There is no denying the fact that the ecommerce checkout is the most critical step of a selling process.
No matter how much traffic your ecommerce business is receiving, it is not going to get any real revenue if the users are not completing the checkout process. And most likely, you are losing a large number of potential customers due to leaks and flaws in your checkout process.
You're not alone… With the average shopping cart abandonment rate of 69.57%, ecommerce businesses are losing billions of dollars of revenue every year.
While there are multiple factors that contribute to a high abandonment rate, complicated and/or poor checkout processes are the major contributing factors.
According to research, 47.5% of potential customers abandon the carts at checkout. This means, businesses can significantly reduce their cart abandonment rate and increase their revenue just by fixing leaks in their sales funnel.
According to Baymard Institute, improved checkout design and flow can help the e-commerce stores in the US and EU to recover $260 billion worth of lost sales/revenue.
While these statistics have made clear how important it is for ecommerce stores to work on and improve their checkout designs, it cannot be done without knowing the reasons for cart abandonment during the checkout process.
Reasons for Abandonment during Checkout
According to the Baymard Institute, here are the top ten reasons for cart abandonment during checkout, in the US:
Why Should You A/B Test The Checkout Flow Of Your Ecommerce Website?
The Checkout is the final step of the buying process or the sales funnel.
Only the users that are highly qualified i.e. have identified needs and have made a buying decision, reach this stage.
As a marketer, your goal should be to take every possible measure to make this final step easy for the users. This requires you to minimize distractions and simplify the checkout process.
A/B testing helps you do just that!
By allowing you to test every single change in the checkout process before actually implementing it on your website, a/b testing enables you to take measures that are known to help improve your conversion rate.
As I have discussed earlier, in other A/B testing articles about product pages, category pages or your home page, digital marketing has very diverse trends, and is uncertain and continuously changing.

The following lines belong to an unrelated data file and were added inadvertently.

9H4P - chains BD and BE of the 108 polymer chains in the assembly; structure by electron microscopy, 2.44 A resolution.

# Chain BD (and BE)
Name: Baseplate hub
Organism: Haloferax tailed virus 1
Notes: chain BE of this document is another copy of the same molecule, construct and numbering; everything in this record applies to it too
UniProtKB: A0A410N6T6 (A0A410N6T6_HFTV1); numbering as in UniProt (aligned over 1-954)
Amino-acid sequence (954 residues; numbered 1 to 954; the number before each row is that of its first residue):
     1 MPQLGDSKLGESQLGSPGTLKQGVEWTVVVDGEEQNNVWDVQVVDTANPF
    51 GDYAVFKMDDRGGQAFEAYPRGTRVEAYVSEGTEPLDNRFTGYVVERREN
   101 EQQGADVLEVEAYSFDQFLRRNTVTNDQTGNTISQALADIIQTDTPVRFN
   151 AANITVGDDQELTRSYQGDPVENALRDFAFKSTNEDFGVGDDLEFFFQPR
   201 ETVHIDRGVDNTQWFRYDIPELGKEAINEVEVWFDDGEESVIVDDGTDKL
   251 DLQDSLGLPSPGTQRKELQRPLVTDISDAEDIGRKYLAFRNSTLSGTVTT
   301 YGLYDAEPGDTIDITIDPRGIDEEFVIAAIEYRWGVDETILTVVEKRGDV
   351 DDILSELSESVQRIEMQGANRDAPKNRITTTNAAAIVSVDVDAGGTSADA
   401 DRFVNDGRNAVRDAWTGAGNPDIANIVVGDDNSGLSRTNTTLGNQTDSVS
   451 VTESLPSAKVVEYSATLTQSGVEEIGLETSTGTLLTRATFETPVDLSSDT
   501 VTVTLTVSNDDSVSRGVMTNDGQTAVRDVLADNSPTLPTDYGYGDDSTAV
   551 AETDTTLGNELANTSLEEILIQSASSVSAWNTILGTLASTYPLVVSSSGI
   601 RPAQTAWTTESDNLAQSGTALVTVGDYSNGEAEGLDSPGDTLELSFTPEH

What works for others may not work for you and what works for you now may not provide similar results after some time.
Therefore, every ecommerce business has to do their own research and testing to find out how their customers react to a particular change and how it affects their conversion rate.
Furthermore, you'll have to continue testing and updating your sales checkout flow, to ensure that your store evolves with changing customer behaviors.
To sum up, a/b testing the checkout process helps you remove confusion, mistrust, and friction from it, which then leads to improving your conversion rate.
My Top 5 Tactics for A/B Testing Your Ecommerce Checkout
Although there are a wide range of elements that can help improve your ROI or conversion rate and hence, need to be A/B tested, here are some of the most important ones to help you get started:
1. Display Extra Costs on Product Pages to Eliminate “Price Shocks”
As identified by the Baymard Institute, high additional costs are the primary reason why customers abandon their cart during the checkout process. The underlying factor behind this phenomenon is the price shock that customers get when they proceed to complete the checkout process.
Most businesses do not display the extra costs (for shipping, taxes, or other fees) on product pages. Believing that the displayed price is the total amount they will have to pay, customers add them to the shopping cart.
But, as they reach the checkout, they often discover that the displayed price did not include the tax, shipping charges, or any other fee.
This “price shock” throws off many potential buyers as it is often perceived as an attempt to deceive customers.
To avoid losing customers and revenue because of this, you should declare all additional costs during the initial stages of the buying process.
Take a look at how Sephora clearly displays its shipping policy on the website’s homepage:
Any customer who plans to order anything from Sephora would know from the very beginning that they will have to pay extra for shipping if their order amount is below $50.
(Many visitors will miss the top bar, however, so it's a good idea to repeat the same message on product pages closer to the main CTA. See below.)
Also, they should clearly see that they will receive their order within 3 days, so there won’t be any surprises during the checkout process.
To further reduce the chances of price shock, the company continues to display the shipping information throughout the buying process, from product pages to the cart summary page.
Lastly, Sephora also makes it clear in the order summary that the price doesn’t include tax and shipping and handling charges and they will be calculated during the checkout process.
To further reduce the chances of losing customers due to unexpected costs, the beauty company has created separate pages to provide the detailed shipping and billing information.
There are two ways to remove the friction that price shocks create in the checkout process – declare all the additional charges from the beginning or, at least, tell the customers that there will be an additional cost in terms of shipping or tax. Do not make your customers go through the entire checkout process and then tell them about the extra cost(s) at the last step.
Test different display methods to find out the one that best works for you i.e. improves your conversion rate.